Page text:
LogisticUCB. As we are testing our algorithms using classification data, there is significant motivation to use a logistic model, as opposed to a linear model, in capturing the context-reward relationship. Filippi et al. (2010) describe a bandit algorithm using a generalized linear modeling framework, of which logistic regression is a special case. However, the authors tackle a problem formulation which is slightly different than our own. In their setting, each action has an associated, non-random context vector , and the expected reward is a function of a single unknown parameter (here, is the so-called inverse link function). Extending their algorithm to our setting, we give the full pseudocode of LogisticUCB in the Supplementary Materials section. We take all of the same preprocessing steps as in LinUCB, and we report the cumulative regret corresponding to the best UCB constant. For the same reasons as above, we use regularized logistic regression in practice with cross-validation to tune the regularization parameter.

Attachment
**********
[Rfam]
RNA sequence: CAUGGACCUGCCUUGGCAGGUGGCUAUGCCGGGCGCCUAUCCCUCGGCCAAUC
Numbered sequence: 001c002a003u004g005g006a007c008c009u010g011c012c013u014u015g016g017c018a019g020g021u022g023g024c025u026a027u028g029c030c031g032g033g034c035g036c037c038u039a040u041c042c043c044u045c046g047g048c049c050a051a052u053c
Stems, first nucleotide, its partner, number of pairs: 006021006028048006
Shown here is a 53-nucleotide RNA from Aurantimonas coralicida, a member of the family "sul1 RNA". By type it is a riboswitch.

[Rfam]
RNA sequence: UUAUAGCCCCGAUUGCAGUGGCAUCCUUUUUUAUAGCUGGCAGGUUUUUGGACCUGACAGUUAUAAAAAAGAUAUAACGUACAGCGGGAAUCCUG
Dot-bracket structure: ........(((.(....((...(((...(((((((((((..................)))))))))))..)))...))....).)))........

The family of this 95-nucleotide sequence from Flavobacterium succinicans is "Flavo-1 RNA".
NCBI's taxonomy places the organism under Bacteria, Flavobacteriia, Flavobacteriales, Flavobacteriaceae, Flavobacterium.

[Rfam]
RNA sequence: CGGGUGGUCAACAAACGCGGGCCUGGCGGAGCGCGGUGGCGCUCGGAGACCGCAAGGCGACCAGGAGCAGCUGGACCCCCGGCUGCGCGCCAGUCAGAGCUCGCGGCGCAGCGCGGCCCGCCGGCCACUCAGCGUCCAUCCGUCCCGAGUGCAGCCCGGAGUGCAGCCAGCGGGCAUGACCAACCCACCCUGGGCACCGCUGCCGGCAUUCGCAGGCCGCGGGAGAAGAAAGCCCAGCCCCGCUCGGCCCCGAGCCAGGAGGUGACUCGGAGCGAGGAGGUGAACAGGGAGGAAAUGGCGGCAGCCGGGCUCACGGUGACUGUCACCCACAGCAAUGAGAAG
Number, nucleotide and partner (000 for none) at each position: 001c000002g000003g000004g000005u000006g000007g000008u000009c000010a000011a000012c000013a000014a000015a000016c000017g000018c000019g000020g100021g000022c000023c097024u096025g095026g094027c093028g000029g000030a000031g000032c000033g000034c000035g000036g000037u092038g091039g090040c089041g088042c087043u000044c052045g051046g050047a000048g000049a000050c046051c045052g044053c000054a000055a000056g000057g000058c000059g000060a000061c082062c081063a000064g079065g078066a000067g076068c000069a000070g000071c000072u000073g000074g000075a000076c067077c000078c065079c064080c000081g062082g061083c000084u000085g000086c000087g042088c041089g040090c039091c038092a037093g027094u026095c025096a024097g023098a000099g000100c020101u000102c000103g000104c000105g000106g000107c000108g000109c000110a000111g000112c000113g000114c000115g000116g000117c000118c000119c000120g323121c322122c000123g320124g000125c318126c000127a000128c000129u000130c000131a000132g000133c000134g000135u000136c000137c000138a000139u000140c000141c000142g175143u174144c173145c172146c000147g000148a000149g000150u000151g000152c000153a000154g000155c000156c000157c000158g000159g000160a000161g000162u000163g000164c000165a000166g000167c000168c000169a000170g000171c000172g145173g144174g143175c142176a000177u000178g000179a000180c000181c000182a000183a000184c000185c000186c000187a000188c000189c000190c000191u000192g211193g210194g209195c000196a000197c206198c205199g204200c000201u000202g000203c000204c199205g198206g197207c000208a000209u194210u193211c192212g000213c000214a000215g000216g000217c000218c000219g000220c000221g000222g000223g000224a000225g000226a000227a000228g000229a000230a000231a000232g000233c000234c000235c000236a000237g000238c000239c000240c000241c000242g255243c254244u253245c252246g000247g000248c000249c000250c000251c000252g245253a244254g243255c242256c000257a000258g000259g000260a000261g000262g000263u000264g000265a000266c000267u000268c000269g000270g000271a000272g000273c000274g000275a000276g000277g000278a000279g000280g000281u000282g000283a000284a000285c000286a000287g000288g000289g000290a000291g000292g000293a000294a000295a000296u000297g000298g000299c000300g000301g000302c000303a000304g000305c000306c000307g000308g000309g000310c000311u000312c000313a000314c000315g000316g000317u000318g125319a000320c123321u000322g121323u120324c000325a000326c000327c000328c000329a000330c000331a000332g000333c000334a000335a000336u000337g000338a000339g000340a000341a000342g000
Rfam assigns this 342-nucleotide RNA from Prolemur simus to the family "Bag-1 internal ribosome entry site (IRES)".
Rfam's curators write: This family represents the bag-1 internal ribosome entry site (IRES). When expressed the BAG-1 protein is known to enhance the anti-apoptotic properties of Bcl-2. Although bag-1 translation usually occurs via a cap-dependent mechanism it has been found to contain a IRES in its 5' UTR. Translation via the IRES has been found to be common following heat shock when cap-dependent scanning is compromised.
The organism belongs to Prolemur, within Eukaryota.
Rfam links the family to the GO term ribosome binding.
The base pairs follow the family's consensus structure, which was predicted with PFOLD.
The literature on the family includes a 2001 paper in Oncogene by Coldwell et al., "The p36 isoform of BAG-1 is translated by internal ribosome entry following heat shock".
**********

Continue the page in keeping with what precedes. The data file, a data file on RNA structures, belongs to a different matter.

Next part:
OfflineTree. Recall that the simulated sports-advertising dataset was constructed using decision tree truths. Thus, it is meaningful to compare TreeBootstrap with a regret of zero, as it is possible in theory for estimated decision trees to capture the truth exactly. However, as the four UCI datasets are all composed of real observations, there will always be part of the “truth” which decision trees cannot capture. Our benchmark OfflineTree measures this error, serving as a meaningful lower bound against which we can compare our algorithm. Described in detail in Algorithm 4, it can essentially be thought of as the offline classification error of decision trees with respect to a held-out test set. In our experimental results, we report the difference in cumulative regret on the UCI datasets between the candidate algorithms and OfflineTree.
6.2 Sports Advertising Dataset
First, TreeBootstrap was tested under an idealistic setting – a simulated dataset where the context-reward model is a decision tree for each action. We frame this dataset in the context of sports web-advertising. Whenever a user visits the website, we must offer ads for one of different products: golf clubs, basketball nets, tennis rackets, and soccer balls. We receive a reward of 1 if the user clicks the ad; otherwise, we receive no reward.